The longest follow-up study to date on COVID-19 showed that two years after infection, half of the patients who were admitted to hospital still have at least one symptom.

The study published yesterday in the journal Lancet Respiratory Medicine revealed that nearly 1,200 participants in China infected with the coronavirus that caused COVID-19 tend to have poorer health and quality of life than the general population.

The researchers from China-Japan Friendship Hospital, the Chinese Academy of Medical Sciences, Peking Union Medical College and Tsinghua University School of Medicine evaluated the health of 1,192 participants with acute COVID-19 treated at Jinyintan Hospital in Wuhan, Hubei Province, between January 7 and May 29, 2020, at six months, 12 months, and two years.

The group, with a median age of 57 years at discharge, is assessed for a six-minute walking test, lab tests and questionnaires on symptoms, mental health, health-related quality of life, if they had returned to work, and health care use after discharge.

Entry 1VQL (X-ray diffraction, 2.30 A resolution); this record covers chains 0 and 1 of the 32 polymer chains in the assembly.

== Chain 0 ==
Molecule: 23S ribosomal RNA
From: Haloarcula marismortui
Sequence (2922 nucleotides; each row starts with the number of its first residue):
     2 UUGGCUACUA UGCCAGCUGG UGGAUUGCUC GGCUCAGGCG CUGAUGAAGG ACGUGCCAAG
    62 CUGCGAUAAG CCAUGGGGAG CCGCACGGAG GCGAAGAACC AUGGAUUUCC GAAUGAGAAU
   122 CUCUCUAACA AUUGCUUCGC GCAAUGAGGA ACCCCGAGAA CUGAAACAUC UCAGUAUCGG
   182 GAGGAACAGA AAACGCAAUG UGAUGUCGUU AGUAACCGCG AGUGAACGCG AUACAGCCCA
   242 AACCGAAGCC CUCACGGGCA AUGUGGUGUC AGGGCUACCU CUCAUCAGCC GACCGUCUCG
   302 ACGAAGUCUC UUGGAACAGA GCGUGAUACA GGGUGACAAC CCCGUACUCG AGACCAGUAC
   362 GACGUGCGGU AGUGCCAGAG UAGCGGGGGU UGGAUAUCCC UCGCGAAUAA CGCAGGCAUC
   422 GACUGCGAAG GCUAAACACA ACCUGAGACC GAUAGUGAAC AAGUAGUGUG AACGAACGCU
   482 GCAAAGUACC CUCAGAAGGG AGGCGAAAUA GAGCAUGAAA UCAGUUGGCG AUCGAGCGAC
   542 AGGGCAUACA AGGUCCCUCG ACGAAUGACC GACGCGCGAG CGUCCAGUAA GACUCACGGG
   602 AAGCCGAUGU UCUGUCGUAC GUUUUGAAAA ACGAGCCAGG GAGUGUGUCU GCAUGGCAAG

The study showed that six months after initially falling ill, 68 percent of them reported at least one long COVID symptom, and by two years after infection, 55 percent of them reported symptoms, such as fatigue, muscle weakness and sleep difficulties.

Also, their complaints included joint pain, palpitations, dizziness, headaches and anxiety or depression, according to the study.

“Our findings indicate that for a certain proportion of hospitalized COVID-19 survivors, while they may have cleared the initial infection, more than two years is needed to recover fully from COVID-19,” said the paper’s corresponding author Cao Bing with China-Japan Friendship Hospital.

The authors admitted the limitations, including the fact that those who did not participate in the study might have fewer symptoms than those who did, which may result in an overestimate of the prevalence of long COVID symptoms.

But there is a “clear need to provide continued support to a significant proportion of people who have had COVID-19,” Cao insisted.

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